Measuring QT dispersion: man versus machine.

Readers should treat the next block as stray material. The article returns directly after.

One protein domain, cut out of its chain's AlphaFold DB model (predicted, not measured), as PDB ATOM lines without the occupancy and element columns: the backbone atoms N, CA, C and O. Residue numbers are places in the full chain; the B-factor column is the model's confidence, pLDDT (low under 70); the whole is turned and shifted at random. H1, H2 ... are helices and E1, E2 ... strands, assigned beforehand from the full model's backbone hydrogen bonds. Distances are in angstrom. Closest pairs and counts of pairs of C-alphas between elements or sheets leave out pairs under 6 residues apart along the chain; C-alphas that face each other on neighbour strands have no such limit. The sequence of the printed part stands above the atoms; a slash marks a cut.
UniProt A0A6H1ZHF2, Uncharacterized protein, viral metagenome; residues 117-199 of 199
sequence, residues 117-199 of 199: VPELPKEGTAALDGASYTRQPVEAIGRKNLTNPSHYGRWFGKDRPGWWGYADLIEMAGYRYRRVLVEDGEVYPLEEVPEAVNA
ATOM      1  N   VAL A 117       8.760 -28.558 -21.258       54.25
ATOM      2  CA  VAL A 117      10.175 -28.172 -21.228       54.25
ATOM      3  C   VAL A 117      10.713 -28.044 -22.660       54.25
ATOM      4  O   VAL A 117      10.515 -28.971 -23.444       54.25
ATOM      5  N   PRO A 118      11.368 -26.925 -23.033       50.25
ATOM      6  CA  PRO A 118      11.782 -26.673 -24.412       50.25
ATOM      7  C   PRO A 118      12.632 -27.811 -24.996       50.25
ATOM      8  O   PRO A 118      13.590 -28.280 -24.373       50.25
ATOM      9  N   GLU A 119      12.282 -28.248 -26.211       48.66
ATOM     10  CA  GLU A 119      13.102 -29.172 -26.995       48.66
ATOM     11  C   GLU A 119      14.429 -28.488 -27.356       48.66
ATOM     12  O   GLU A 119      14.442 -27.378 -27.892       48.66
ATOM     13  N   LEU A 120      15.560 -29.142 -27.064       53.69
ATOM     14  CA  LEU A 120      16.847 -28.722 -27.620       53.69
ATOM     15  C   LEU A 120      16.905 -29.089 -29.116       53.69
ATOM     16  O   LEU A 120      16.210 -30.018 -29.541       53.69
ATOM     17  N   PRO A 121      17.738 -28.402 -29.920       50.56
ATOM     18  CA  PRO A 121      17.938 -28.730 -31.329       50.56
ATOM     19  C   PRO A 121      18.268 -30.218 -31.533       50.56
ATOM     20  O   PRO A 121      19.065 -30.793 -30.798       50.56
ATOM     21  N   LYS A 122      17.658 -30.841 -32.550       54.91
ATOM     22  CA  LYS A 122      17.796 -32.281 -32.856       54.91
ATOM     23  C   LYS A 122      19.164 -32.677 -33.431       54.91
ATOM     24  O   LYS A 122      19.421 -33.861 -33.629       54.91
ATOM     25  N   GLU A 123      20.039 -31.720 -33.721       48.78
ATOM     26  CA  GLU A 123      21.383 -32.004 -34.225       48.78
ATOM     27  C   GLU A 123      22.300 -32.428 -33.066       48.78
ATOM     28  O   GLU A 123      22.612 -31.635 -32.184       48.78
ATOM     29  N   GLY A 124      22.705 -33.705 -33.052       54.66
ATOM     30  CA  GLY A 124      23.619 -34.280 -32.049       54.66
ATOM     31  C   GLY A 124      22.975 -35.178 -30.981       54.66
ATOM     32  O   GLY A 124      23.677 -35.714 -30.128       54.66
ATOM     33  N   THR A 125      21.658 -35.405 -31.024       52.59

OBJECTIVE: To compare manual and computer automated techniques for measuring QT dispersion. DESIGN: Assessment of the ability of manual and automatic measurements of QT dispersion to discriminate between a normal group and two cardiac groups. SUBJECTS: 12 simultaneous electrocardiogram leads were recorded from 25 healthy volunteers, 25 subjects after myocardial infarction, and 25 with cardiac arrhythmias. MAIN OUTCOME MEASURES: For each subject, QT dispersion was measured as the difference between the maximum and minimum QT from all 12 leads and separately for only those leads with T amplitudes of > 100 microV and for those > 250 microV. RESULTS: Manual QT dispersion (T > 100 microV) was greater (P < 0.02) in the arrhythmia patients (mean (SD), 45 (21) ms), but not the infarction patients (54 (36) ms), than in the normal subjects (39 (13) ms). There were no significant differences when all T waves were included. QT dispersion was significantly reduced by an average of 30% when T waves < 100 microV were excluded, and by 51% when those < 250 microV were excluded. Automatic techniques gave different measurements for dispersion in comparison with manual measurements. Three of the four automatic techniques detected significant differences between normal and both patient groups when no leads were excluded (P < 0.01) as well as when T waves < 100 microV were excluded (with increased significance, P < 0.002). CONCLUSIONS: Measurements of QT dispersion from small T waves increases measurement variability and reduces the potential for detecting clinical differences. Automatic measurement of QT dispersion gives different results from manual measurement, but can satisfactorily discriminate between normal and abnormal groups with good quality electrocardiograms.

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